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From Filipe David Manana <fdman...@apache.org>
Subject Re: Read request throughput
Date Thu, 09 Dec 2010 11:04:30 GMT
Hi Huw,

Great news!

I don't expect you to see any significant performance differences
between 1.0.x and 1.1x however.

Thanks for letting us know about your tests.

best regards,

On Thu, Dec 9, 2010 at 10:09 AM, Huw Selley <huw.selley@netdev.co.uk> wrote:
> Hi,
>
> On 8 Dec 2010, at 19:24, Filipe David Manana wrote:
>
>> Huw,
>>
>> Today trunk was patched to increase both read and write performance
>> when there are several requests in parallel to the same database/view
>> index file.
>
> Great news :)
>
>>
>> The corresponding ticket is https://issues.apache.org/jira/browse/COUCHDB-980
>>
>> Would be much appreciated if you could try the latest trunk and report back :)
>
> WOW - I built from svn rev 1043651 (again with Erlang R14B) this morning and have just
performed the same jmeter tests with some good results.
> I am still seeing the same throughput score from jmeter, ~500 requests/s but what is
interesting is that I can now drive up the threadpool count in jmeter from 25 (the value I
had for my last round of testing) up to 750 with no errors - just increased request latency
(which is to be expected).
>
> Processor utilisation also looks more like I would expect:
>
> 09:16:43 AM  CPU   %user   %nice    %sys %iowait    %irq   %soft  %steal  
%idle    intr/s
> 09:16:48 AM  all   19.82    0.00    9.19    0.00    0.04    0.25    0.00
  70.70   6136.20
> 09:16:48 AM    0   43.80    0.00    5.00    0.00    0.00    0.00    0.00
  51.20   1000.20
> 09:16:48 AM    1   38.40    0.00   21.00    0.00    0.00    0.40    0.00
  40.20    460.80
> 09:16:48 AM    2   44.49    0.00   14.43    0.00    0.00    0.00    0.00
  41.08      8.80
> 09:16:48 AM    3   36.87    0.00   24.05    0.00    0.00    0.40    0.00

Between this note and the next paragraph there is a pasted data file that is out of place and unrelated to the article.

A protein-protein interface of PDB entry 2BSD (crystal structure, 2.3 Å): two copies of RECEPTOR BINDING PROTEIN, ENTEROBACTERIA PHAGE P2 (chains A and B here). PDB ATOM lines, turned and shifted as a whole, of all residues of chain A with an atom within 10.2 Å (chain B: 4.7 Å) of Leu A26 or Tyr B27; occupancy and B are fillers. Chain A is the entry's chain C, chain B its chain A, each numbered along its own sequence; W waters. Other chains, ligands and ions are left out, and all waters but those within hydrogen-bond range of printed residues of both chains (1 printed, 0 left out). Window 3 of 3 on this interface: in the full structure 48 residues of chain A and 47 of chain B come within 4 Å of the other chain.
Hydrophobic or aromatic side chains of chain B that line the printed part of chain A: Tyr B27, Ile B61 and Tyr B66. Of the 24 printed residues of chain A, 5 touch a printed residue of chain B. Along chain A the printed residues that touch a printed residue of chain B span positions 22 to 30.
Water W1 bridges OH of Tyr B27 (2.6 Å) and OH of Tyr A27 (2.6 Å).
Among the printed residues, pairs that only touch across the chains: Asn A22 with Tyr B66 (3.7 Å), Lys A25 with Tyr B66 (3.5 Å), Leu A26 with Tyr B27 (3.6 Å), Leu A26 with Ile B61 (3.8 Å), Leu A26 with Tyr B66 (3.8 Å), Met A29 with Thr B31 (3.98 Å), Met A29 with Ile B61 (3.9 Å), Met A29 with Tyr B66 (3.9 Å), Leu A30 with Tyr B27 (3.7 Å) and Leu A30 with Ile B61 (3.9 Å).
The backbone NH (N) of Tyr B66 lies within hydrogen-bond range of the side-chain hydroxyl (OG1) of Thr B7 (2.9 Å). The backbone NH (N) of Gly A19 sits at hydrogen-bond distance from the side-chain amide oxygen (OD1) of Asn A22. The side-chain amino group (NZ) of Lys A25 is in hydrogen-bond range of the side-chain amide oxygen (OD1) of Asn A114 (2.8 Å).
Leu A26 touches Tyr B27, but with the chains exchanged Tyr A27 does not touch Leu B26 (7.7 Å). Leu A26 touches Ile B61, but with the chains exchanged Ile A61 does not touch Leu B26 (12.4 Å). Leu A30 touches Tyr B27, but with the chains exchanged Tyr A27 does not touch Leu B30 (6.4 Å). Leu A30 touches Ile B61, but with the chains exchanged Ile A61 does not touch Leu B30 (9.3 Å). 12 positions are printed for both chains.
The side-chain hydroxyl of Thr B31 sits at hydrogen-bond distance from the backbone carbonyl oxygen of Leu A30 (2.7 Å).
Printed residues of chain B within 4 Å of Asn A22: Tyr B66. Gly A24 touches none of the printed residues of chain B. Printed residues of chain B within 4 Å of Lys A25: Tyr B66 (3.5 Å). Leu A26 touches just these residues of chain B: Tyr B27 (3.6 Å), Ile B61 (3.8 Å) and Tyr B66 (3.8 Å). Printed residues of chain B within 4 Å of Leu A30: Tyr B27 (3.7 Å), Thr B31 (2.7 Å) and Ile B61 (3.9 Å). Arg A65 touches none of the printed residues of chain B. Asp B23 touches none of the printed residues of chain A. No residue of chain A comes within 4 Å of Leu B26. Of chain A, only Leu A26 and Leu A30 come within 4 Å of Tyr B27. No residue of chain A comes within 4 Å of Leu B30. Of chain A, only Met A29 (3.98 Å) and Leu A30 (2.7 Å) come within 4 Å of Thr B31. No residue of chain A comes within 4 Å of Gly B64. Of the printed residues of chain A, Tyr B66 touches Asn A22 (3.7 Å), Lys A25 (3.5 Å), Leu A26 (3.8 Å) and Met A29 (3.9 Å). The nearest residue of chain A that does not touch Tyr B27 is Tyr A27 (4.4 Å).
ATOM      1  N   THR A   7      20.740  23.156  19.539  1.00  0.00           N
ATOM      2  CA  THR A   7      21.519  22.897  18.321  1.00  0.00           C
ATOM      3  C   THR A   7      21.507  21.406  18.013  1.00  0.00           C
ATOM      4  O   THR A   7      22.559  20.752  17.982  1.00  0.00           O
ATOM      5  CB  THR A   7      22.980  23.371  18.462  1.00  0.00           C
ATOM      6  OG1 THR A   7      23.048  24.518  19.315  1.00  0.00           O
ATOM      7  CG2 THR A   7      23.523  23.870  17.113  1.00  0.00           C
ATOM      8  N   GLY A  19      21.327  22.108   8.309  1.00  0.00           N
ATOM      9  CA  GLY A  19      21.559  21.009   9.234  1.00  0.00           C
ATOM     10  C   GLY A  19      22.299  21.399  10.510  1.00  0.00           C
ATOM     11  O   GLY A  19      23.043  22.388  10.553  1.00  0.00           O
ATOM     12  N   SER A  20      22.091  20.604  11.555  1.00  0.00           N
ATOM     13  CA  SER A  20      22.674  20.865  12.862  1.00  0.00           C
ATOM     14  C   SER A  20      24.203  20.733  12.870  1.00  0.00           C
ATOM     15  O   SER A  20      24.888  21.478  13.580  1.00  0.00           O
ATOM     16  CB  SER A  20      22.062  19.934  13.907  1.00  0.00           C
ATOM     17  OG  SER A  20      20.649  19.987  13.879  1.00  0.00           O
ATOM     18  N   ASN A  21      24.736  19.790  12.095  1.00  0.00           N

38.68    449.80
> 09:16:48 AM    4   45.29    0.00   11.42    0.00    0.00    0.00    0.00
  43.29      0.00
> 09:16:48 AM    5   40.68    0.00   24.65    0.00    0.00    0.00    0.00
  34.67      1.60
> 09:16:48 AM    6   47.20    0.00   14.40    0.00    0.00    0.00    0.00
  38.40      0.00
> 09:16:48 AM    7   13.00    0.00   10.40    0.00    0.00    0.00    0.00
  76.60      0.00
> 09:16:48 AM    8    5.01    0.00   10.82    0.00    0.00    0.00    0.00
  84.17      0.00
> 09:16:48 AM    9    0.00    0.00    0.00    0.00    0.00    0.40    0.00
  99.60    455.40
> 09:16:48 AM   10    0.00    0.00    0.00    0.00    0.00    0.00    0.00
 100.00      0.00
> 09:16:48 AM   11    0.00    0.00    0.00    0.00    0.20    0.40    0.00
  99.40    482.60
> 09:16:48 AM   12    2.00    0.00    8.58    0.00    0.00    0.00    0.00
  89.42     10.40
> 09:16:48 AM   13    0.00    0.00    0.00    0.00    0.00    0.40    0.00
  99.60    488.80
> 09:16:48 AM   14    0.20    0.00    1.40    0.00    0.00    0.40    0.00
  98.00    447.20
> 09:16:48 AM   15    0.60    0.00    0.80    0.00    0.20    1.20    0.00
  97.20   2330.60
>
> The box has HyperThreading enabled but the spread of load over cores looks a lot more
like what I would expect to see.
> I retried this same test against 1.0.1 with a threadpool count of 750 and it manages
~126 requests/s with a high error % (again, to be expected), Am yet to retry against the 1.1.x
branch build I was using as it was on the same box the rev 1043651 build it on.
>
> I have also experimented with increasing the threadpool count against the rev 1043651
build and I can go upto 950 threads with no errors (throughput drops a little at that point).
This is with a default couch configuration (only change is delayed_commits=false).
>
> Also, I noticed your relaximation tool (which looks pretty awesome btw) from reading
COUCHDB-980 so if I get some time I might give that a run on this hardware and see what pretty
graphs it can generate :)
>
> So to summarise: All in all a massive performance win!
>
> Many thanks to both Adam and Filipe for all your help and advice. It's really nice to
see such that couch has such a vibrant community and I hope to be able to contribute more
in the future.
>
> Regards
> Huw



-- 
Filipe David Manana,
fdmanana@gmail.com, fdmanana@apache.org

"Reasonable men adapt themselves to the world.
 Unreasonable men adapt the world to themselves.
 That's why all progress depends on unreasonable men."

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